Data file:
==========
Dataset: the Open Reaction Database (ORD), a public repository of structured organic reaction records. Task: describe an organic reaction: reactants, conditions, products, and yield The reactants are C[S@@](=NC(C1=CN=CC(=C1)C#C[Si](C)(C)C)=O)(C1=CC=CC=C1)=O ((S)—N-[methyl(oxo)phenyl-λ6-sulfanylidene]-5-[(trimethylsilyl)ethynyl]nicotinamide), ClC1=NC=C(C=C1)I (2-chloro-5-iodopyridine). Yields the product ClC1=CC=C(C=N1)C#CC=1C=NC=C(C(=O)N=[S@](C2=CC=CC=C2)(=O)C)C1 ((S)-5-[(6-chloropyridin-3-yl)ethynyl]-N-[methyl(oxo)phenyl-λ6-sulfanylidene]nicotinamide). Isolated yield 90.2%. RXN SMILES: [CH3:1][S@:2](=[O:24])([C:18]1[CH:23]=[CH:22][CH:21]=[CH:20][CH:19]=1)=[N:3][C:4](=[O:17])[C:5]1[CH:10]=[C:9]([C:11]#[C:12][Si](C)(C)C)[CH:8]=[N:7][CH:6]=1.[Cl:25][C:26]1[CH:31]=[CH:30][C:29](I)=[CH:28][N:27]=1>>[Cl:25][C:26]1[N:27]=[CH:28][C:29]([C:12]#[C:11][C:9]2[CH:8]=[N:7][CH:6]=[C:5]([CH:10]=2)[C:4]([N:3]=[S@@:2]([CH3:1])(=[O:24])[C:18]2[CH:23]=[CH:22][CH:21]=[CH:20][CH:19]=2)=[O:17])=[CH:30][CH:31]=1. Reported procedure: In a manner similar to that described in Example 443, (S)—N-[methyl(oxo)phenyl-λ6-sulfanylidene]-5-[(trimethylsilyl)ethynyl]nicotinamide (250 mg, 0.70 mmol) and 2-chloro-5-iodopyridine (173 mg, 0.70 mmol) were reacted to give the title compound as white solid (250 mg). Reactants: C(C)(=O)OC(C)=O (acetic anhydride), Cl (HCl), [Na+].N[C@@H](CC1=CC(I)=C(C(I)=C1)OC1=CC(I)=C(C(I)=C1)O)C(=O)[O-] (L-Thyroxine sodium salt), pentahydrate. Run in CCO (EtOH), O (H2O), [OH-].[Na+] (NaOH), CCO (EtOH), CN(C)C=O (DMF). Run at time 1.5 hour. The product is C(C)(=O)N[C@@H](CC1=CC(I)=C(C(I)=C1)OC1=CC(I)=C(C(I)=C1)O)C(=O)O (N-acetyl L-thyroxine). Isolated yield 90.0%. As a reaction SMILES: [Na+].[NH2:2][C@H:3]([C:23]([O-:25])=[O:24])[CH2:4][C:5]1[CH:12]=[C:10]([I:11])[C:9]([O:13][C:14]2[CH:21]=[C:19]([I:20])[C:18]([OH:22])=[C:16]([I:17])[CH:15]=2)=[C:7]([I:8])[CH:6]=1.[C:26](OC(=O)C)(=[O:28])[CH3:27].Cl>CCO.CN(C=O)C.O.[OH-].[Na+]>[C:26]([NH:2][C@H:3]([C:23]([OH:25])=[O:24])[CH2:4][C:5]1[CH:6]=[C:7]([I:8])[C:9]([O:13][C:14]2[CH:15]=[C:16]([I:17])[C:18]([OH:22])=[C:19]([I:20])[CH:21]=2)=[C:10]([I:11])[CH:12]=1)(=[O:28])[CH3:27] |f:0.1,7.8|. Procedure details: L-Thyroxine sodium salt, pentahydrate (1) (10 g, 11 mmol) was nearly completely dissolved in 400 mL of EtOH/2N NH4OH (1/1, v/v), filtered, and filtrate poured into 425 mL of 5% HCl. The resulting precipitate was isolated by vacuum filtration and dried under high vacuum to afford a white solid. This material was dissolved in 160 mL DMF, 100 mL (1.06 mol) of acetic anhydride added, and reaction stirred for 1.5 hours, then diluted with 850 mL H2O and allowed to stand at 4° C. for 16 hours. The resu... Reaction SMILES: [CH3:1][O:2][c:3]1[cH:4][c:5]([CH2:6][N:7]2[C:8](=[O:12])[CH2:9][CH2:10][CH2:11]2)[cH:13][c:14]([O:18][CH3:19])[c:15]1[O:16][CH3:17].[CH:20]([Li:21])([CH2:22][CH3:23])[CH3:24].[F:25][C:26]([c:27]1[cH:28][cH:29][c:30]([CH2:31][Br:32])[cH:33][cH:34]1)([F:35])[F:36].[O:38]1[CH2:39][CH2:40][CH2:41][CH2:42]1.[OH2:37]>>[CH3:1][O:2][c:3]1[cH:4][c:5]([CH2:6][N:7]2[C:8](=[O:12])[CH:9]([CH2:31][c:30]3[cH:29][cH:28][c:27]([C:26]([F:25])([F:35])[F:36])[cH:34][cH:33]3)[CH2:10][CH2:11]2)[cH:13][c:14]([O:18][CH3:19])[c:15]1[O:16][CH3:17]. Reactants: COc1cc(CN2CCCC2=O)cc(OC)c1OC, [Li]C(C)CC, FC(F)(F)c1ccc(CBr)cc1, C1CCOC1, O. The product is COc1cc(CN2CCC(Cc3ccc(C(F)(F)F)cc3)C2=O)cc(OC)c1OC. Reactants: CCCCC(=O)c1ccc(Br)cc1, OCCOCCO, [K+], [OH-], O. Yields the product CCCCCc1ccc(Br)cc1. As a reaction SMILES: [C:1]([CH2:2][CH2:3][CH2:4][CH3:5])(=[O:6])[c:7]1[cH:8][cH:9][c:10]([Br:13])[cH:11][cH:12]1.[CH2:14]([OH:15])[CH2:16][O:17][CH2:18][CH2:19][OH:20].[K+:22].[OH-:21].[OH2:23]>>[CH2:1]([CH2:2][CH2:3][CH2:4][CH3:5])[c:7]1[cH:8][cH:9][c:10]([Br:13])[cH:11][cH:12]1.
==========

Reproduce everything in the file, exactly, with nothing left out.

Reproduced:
Dataset: the Open Reaction Database (ORD), a public repository of structured organic reaction records. Task: describe an organic reaction: reactants, conditions, products, and yield The reactants are C[S@@](=NC(C1=CN=CC(=C1)C#C[Si](C)(C)C)=O)(C1=CC=CC=C1)=O ((S)—N-[methyl(oxo)phenyl-λ6-sulfanylidene]-5-[(trimethylsilyl)ethynyl]nicotinamide), ClC1=NC=C(C=C1)I (2-chloro-5-iodopyridine). Yields the product ClC1=CC=C(C=N1)C#CC=1C=NC=C(C(=O)N=[S@](C2=CC=CC=C2)(=O)C)C1 ((S)-5-[(6-chloropyridin-3-yl)ethynyl]-N-[methyl(oxo)phenyl-λ6-sulfanylidene]nicotinamide). Isolated yield 90.2%. RXN SMILES: [CH3:1][S@:2](=[O:24])([C:18]1[CH:23]=[CH:22][CH:21]=[CH:20][CH:19]=1)=[N:3][C:4](=[O:17])[C:5]1[CH:10]=[C:9]([C:11]#[C:12][Si](C)(C)C)[CH:8]=[N:7][CH:6]=1.[Cl:25][C:26]1[CH:31]=[CH:30][C:29](I)=[CH:28][N:27]=1>>[Cl:25][C:26]1[N:27]=[CH:28][C:29]([C:12]#[C:11][C:9]2[CH:8]=[N:7][CH:6]=[C:5]([CH:10]=2)[C:4]([N:3]=[S@@:2]([CH3:1])(=[O:24])[C:18]2[CH:23]=[CH:22][CH:21]=[CH:20][CH:19]=2)=[O:17])=[CH:30][CH:31]=1. Reported procedure: In a manner similar to that described in Example 443, (S)—N-[methyl(oxo)phenyl-λ6-sulfanylidene]-5-[(trimethylsilyl)ethynyl]nicotinamide (250 mg, 0.70 mmol) and 2-chloro-5-iodopyridine (173 mg, 0.70 mmol) were reacted to give the title compound as white solid (250 mg). Reactants: C(C)(=O)OC(C)=O (acetic anhydride), Cl (HCl), [Na+].N[C@@H](CC1=CC(I)=C(C(I)=C1)OC1=CC(I)=C(C(I)=C1)O)C(=O)[O-] (L-Thyroxine sodium salt), pentahydrate. Run in CCO (EtOH), O (H2O), [OH-].[Na+] (NaOH), CCO (EtOH), CN(C)C=O (DMF). Run at time 1.5 hour. The product is C(C)(=O)N[C@@H](CC1=CC(I)=C(C(I)=C1)OC1=CC(I)=C(C(I)=C1)O)C(=O)O (N-acetyl L-thyroxine). Isolated yield 90.0%. As a reaction SMILES: [Na+].[NH2:2][C@H:3]([C:23]([O-:25])=[O:24])[CH2:4][C:5]1[CH:12]=[C:10]([I:11])[C:9]([O:13][C:14]2[CH:21]=[C:19]([I:20])[C:18]([OH:22])=[C:16]([I:17])[CH:15]=2)=[C:7]([I:8])[CH:6]=1.[C:26](OC(=O)C)(=[O:28])[CH3:27].Cl>CCO.CN(C=O)C.O.[OH-].[Na+]>[C:26]([NH:2][C@H:3]([C:23]([OH:25])=[O:24])[CH2:4][C:5]1[CH:6]=[C:7]([I:8])[C:9]([O:13][C:14]2[CH:15]=[C:16]([I:17])[C:18]([OH:22])=[C:19]([I:20])[CH:21]=2)=[C:10]([I:11])[CH:12]=1)(=[O:28])[CH3:27] |f:0.1,7.8|. Procedure details: L-Thyroxine sodium salt, pentahydrate (1) (10 g, 11 mmol) was nearly completely dissolved in 400 mL of EtOH/2N NH4OH (1/1, v/v), filtered, and filtrate poured into 425 mL of 5% HCl. The resulting precipitate was isolated by vacuum filtration and dried under high vacuum to afford a white solid. This material was dissolved in 160 mL DMF, 100 mL (1.06 mol) of acetic anhydride added, and reaction stirred for 1.5 hours, then diluted with 850 mL H2O and allowed to stand at 4° C. for 16 hours. The resu... Reaction SMILES: [CH3:1][O:2][c:3]1[cH:4][c:5]([CH2:6][N:7]2[C:8](=[O:12])[CH2:9][CH2:10][CH2:11]2)[cH:13][c:14]([O:18][CH3:19])[c:15]1[O:16][CH3:17].[CH:20]([Li:21])([CH2:22][CH3:23])[CH3:24].[F:25][C:26]([c:27]1[cH:28][cH:29][c:30]([CH2:31][Br:32])[cH:33][cH:34]1)([F:35])[F:36].[O:38]1[CH2:39][CH2:40][CH2:41][CH2:42]1.[OH2:37]>>[CH3:1][O:2][c:3]1[cH:4][c:5]([CH2:6][N:7]2[C:8](=[O:12])[CH:9]([CH2:31][c:30]3[cH:29][cH:28][c:27]([C:26]([F:25])([F:35])[F:36])[cH:34][cH:33]3)[CH2:10][CH2:11]2)[cH:13][c:14]([O:18][CH3:19])[c:15]1[O:16][CH3:17]. Reactants: COc1cc(CN2CCCC2=O)cc(OC)c1OC, [Li]C(C)CC, FC(F)(F)c1ccc(CBr)cc1, C1CCOC1, O. The product is COc1cc(CN2CCC(Cc3ccc(C(F)(F)F)cc3)C2=O)cc(OC)c1OC. Reactants: CCCCC(=O)c1ccc(Br)cc1, OCCOCCO, [K+], [OH-], O. Yields the product CCCCCc1ccc(Br)cc1. As a reaction SMILES: [C:1]([CH2:2][CH2:3][CH2:4][CH3:5])(=[O:6])[c:7]1[cH:8][cH:9][c:10]([Br:13])[cH:11][cH:12]1.[CH2:14]([OH:15])[CH2:16][O:17][CH2:18][CH2:19][OH:20].[K+:22].[OH-:21].[OH2:23]>>[CH2:1]([CH2:2][CH2:3][CH2:4][CH3:5])[c:7]1[cH:8][cH:9][c:10]([Br:13])[cH:11][cH:12]1.